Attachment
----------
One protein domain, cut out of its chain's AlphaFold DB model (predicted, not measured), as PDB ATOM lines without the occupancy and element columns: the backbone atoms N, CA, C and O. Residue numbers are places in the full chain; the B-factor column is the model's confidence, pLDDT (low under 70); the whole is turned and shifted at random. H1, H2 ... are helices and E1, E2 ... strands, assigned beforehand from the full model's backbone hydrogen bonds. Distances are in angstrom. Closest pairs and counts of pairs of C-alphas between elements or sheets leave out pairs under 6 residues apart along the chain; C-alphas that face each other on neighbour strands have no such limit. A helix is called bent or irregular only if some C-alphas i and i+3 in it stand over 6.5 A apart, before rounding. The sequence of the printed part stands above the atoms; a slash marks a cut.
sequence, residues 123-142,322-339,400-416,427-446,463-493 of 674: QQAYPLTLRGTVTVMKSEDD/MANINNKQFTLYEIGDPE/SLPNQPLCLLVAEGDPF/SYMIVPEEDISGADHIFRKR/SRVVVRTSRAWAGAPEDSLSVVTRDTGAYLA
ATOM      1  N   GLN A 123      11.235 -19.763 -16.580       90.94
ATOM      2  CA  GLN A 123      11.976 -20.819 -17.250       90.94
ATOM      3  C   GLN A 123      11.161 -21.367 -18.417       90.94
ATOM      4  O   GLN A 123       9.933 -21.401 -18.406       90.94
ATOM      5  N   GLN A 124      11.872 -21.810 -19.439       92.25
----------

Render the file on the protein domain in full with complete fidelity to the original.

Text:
One protein domain, cut out of its chain's AlphaFold DB model (predicted, not measured), as PDB ATOM lines without the occupancy and element columns: the backbone atoms N, CA, C and O. Residue numbers are places in the full chain; the B-factor column is the model's confidence, pLDDT (low under 70); the whole is turned and shifted at random. H1, H2 ... are helices and E1, E2 ... strands, assigned beforehand from the full model's backbone hydrogen bonds. Distances are in angstrom. Closest pairs and counts of pairs of C-alphas between elements or sheets leave out pairs under 6 residues apart along the chain; C-alphas that face each other on neighbour strands have no such limit. A helix is called bent or irregular only if some C-alphas i and i+3 in it stand over 6.5 A apart, before rounding. The sequence of the printed part stands above the atoms; a slash marks a cut.
sequence, residues 123-142,322-339,400-416,427-446,463-493 of 674: QQAYPLTLRGTVTVMKSEDD/MANINNKQFTLYEIGDPE/SLPNQPLCLLVAEGDPF/SYMIVPEEDISGADHIFRKR/SRVVVRTSRAWAGAPEDSLSVVTRDTGAYLA
ATOM      1  N   GLN A 123      11.235 -19.763 -16.580       90.94
ATOM      2  CA  GLN A 123      11.976 -20.819 -17.250       90.94
ATOM      3  C   GLN A 123      11.161 -21.367 -18.417       90.94
ATOM      4  O   GLN A 123       9.933 -21.401 -18.406       90.94
ATOM      5  N   GLN A 124      11.872 -21.810 -19.439       92.25